Thursday, 7 June 2018

Dicey doodlings

 You think you know someone, but of course you don’t know them too. What might you not know about Jesus of Nazareth?

It is not the gift- and skill-sets – the intelligence and imagination, the range of reading, the elegance and wit – that separate the great theologian from the good one. The difference lies not in the brilliance but the defects. It takes a magnificent flaw to make a great theologian.

Ask me who I am and I will tell you my story. The genre, of course, is fiction.

Am I my own best interpreter? What a dumb and diabolical notion. Only God can truly interpret me, which he will do definitively on Judgement Day – deploying, I am confident, post-kritical theory.

What was the takeaway message for the great and the good after listening to that sermon at the royal wedding? The gospel according to John and Paul: “All you need is love (all together now) / All you need is love (everybody) / All you need is love, love / Love is all you need”. An uncomfortable reminder that what a preacher says and what a congregation hears may be two very different things.

A newspaper headline I quite like: “Kim’s a Seoul Man”.

BBC Breaking News (May 22nd): “Brief [Michael Cohen?] to moon Trump on handling Kim”. Oops, sorry: that should be “Moon to Brief Trump on handling Kim”.

Trump’s annotation of Titus 3:2 in his bedside Bible: “Against everything our country stands for. Most over-rated apostle in history. A total loser. Very sad.”

Might Trump win the Nobel Peace Prize? Why not? Though ISIS will present some stiff competition. North Korea, Iran, Israel/Palestine: better the Orwell Peace Prize.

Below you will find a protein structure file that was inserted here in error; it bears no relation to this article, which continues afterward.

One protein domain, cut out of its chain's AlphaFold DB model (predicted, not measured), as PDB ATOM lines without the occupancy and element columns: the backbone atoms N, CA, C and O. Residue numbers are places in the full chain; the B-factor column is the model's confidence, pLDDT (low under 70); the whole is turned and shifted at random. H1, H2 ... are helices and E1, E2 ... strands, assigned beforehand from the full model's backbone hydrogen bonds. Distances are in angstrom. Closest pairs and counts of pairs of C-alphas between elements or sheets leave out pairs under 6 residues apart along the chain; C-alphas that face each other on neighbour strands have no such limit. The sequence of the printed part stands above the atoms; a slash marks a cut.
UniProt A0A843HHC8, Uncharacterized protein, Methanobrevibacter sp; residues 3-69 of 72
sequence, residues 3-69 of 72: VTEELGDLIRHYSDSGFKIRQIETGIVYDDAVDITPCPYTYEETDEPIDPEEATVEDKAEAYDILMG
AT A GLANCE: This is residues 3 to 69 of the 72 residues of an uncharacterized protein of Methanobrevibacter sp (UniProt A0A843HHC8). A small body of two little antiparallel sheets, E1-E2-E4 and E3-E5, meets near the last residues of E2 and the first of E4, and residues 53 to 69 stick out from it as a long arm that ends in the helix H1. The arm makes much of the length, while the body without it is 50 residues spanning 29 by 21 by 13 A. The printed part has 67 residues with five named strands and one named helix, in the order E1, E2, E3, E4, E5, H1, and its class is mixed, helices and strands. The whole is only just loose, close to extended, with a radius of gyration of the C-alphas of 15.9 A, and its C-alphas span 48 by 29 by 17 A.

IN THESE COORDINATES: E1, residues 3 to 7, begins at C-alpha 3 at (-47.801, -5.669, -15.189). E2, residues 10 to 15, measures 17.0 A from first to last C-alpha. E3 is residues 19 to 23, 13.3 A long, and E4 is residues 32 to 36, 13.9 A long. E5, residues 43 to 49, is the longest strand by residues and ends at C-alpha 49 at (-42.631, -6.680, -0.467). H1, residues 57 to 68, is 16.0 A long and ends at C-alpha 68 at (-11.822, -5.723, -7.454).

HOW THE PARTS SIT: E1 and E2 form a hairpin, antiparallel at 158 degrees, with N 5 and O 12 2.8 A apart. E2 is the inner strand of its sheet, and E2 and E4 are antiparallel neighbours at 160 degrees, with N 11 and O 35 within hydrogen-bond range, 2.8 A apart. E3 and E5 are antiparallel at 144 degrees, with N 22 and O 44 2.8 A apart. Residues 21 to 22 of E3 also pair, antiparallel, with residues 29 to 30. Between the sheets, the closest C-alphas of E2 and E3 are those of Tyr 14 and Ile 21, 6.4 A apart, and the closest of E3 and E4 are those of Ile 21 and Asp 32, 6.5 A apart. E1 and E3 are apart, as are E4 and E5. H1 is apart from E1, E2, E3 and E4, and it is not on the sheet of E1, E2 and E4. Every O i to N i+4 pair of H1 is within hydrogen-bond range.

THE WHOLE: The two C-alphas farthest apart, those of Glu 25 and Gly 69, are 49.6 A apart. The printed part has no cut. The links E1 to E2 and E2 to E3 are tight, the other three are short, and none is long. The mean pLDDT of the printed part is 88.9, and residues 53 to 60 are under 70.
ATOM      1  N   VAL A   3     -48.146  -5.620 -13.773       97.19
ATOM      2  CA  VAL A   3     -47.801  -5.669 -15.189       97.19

Information is power. Alas, so too is misinformation.

God and I have an admirable arrangement: I need someone to love me and God wants someone to love. We’re the perfect odd couple.

Jesus said, “Blessed are the poor.” “Absolutely,” agreed the first four disciples: “you cannot worship both Cod and Mammon.”

Following the trajectory, expect praise music to trend as liturgical karaoke.

Revenge is a dish best served with either apomorphine or xylazine.

What’s the difference between parental abuse and neglect? The difference, respectively, between knowing and not knowing whether your children are spending most of their free time on-line.

AI may be the future but another AI is already an everyday reality. I mean Artificial Imbecility: you see it in people whose iPhone is a prosthesis.

Everything passes; nothing lasts. But there are some moments – you know those moments, all but forgotten but suddenly adventitiously triggered – that are with you all your life. Unless you stop and take a picture of them with your goddamn iPhone.

Why do I write – doodlings, propositions, sermons, hymns, whatever? Answer: authorial itch. Of course scratching only makes the pruritus worse, and can lead to all kinds of existential and spiritual lesions.

Waiters – even if the service is terrible, always be kind to them. Not because of WWJD, but because you don’t want your entrée heavily seasoned with gob.

That life can unravel so quickly, uncontrollably, and irreparably – that is the tragic. And faith? Faith does not alleviate, on the contrary, it intensifies tragic affliction. Over the abyss, faith hangs by the thread of hope alone.